Posted: Fri 13th Oct 2023

Major Plans for New Catholic School in Merthyr Tydfil Set for Council Decision

news.wales / newyddion.cymru
This article is old - Published: Friday, Oct 13th, 2023

Major plans for a new Catholic school in Merthyr Tydfil are set to be decided by councillors.
The application for the demolition of the current Bishop Hedley school (except the existing sports hall) and the construction of a new building are due to go before Merthyr Tydfil Council’s planning and development committee on Wednesday, October 18.
The council is looking to create a new all-through 3 to 16 school called Blessed Carlo Acutis to replace the existing St Aloysius RC Primary School, the Federation of St Illtyd’s RC, St Mary’s RC Primary School and Bishop Hedley School.
The proposed school would accommodate a primary school with 525 places, a nursery with  100 full-time equivalent places and a secondary school with 600 places.
The proposals also include sports facilities with the extension of the existing sports hall and new sports pitches and associated landscaping, access and engineering works with new vehicle access and parking and drop-off areas, a temporary staff car park, a construction compound, classrooms during construction and improvements to pedestrian access, as well as highway improvements to Galon Uchaf Road and Gwaunfarren Road.
Details of the development
The report said given the complex site levels, the northern part would accommodate the main development and is split into a primary wing to the north (two storeys), shared wing in the centre (three storeys) and a secondary wing to the south (part three and four-storey).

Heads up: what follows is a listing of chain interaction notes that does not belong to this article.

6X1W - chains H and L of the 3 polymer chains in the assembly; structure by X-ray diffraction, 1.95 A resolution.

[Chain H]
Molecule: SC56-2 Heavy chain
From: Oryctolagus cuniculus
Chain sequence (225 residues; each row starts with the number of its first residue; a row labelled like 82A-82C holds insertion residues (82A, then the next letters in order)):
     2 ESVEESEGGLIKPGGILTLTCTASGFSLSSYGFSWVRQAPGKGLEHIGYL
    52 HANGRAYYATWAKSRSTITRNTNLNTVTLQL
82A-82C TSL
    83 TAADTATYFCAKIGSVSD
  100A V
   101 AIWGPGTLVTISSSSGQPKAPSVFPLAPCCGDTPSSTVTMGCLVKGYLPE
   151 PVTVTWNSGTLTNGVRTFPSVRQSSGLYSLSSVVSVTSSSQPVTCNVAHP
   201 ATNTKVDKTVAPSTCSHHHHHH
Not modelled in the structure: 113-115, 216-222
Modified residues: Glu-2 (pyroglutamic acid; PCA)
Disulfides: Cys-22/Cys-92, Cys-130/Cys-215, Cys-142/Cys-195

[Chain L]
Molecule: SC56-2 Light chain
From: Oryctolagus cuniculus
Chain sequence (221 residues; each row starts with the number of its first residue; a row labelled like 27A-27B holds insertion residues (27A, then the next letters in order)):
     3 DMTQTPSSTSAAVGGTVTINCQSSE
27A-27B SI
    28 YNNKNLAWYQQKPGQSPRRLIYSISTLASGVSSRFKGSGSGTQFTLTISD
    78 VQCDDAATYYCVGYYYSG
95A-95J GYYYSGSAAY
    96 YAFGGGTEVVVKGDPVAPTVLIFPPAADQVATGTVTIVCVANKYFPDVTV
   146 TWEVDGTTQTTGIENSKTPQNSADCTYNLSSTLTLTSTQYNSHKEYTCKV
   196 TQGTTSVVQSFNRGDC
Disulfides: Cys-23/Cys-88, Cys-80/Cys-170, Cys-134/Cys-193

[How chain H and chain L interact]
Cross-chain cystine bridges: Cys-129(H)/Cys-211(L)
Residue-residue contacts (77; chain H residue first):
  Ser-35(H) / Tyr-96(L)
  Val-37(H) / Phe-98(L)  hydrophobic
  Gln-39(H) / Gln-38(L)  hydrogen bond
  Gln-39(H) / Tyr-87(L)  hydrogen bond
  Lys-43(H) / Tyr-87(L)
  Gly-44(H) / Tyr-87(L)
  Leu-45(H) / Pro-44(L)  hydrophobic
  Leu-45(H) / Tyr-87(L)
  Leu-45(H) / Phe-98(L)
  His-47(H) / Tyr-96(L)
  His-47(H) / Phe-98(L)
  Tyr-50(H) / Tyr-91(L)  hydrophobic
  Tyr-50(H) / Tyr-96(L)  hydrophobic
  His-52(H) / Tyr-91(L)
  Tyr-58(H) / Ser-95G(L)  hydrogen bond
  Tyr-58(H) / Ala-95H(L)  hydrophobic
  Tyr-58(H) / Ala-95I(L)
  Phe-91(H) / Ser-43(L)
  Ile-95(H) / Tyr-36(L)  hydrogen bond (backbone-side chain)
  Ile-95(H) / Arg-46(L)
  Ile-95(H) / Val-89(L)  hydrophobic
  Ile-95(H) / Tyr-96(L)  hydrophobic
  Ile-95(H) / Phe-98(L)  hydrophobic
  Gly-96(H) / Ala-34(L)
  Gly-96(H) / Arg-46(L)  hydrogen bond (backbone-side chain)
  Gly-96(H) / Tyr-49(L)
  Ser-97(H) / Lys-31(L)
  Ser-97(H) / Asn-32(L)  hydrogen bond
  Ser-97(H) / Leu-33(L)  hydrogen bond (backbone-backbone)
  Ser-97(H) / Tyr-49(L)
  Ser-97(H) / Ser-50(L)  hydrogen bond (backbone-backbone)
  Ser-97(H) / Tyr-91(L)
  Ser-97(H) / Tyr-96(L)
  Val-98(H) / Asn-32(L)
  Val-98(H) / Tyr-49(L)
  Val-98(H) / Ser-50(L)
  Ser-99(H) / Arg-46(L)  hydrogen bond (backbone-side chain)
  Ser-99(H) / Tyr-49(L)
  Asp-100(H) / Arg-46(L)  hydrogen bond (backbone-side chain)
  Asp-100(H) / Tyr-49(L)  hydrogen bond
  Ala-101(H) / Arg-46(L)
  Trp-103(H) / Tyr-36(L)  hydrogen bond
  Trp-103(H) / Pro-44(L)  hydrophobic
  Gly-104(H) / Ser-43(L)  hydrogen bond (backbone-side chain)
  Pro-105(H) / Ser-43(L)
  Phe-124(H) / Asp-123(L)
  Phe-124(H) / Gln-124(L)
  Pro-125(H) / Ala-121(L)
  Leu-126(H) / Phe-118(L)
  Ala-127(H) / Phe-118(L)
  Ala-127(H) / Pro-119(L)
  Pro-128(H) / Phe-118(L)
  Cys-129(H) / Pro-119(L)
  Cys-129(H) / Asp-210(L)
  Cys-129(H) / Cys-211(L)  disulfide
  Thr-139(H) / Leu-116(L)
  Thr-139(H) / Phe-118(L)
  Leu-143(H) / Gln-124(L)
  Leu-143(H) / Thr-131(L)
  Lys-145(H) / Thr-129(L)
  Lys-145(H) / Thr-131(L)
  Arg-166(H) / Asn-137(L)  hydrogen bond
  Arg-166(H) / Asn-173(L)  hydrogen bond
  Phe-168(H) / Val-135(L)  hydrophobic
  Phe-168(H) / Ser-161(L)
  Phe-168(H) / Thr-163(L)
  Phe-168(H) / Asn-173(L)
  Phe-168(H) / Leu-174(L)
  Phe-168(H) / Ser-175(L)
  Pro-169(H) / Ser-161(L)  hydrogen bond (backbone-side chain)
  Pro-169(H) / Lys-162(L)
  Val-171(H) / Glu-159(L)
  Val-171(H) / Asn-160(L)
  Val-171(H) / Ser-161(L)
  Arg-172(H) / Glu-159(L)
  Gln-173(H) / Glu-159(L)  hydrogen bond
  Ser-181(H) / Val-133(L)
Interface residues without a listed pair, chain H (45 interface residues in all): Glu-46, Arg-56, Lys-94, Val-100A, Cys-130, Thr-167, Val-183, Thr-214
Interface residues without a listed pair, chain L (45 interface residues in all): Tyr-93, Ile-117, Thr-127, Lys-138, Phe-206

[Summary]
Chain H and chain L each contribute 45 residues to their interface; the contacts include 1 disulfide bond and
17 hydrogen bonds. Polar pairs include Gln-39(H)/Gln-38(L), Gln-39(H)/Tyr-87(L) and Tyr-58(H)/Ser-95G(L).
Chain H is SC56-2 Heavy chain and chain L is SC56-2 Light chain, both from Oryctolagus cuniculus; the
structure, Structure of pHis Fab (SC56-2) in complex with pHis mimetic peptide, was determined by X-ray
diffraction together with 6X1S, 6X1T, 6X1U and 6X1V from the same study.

The shared space in the centre of the building would include a chapel, shared kitchen and community room.
The primary wing would be made up of nursery and primary classrooms and the secondary wing would be made up of classrooms and a dining hall.
A number of designated outdoor play areas would be provided to the north and east of the school building.
The southern part of the site would be used mainly for sports facilities and car parking. To the west of the proposed school building, a new drop-off parking area with 31 parking spaces and five disabled bays would be provided, along with a lay-by for two mini-buses.
This would be accessed from Galon Uchaf Road and would operate a one-way system.
The main car park located in the southern part of the site would accommodate 98 spaces, which includes three disabled bays, 14 electric vehicle spaces and seven spaces reserved for car share.
The main car park would have a drop-off area with links to the pedestrian underpass and drop-off lay-bys would be provided on either side of Gwaunfarren Road, which can accommodate a total of 27 cars.
In terms of cycling, there would be 28 spaces within a sheltered area close to the nursery wing and 28 spaces in a sheltered area near the secondary wing.
A further 56 cycle spaces would be provided in the southern part of the site, adjacent to the main car park.
Extensive planting would be introduced to provide a mixture of woodland areas, hedgerow planting, shrub planting, establish areas of wild flower grassland and planting which forms part of a sustainable drainage solution for the site, the report said.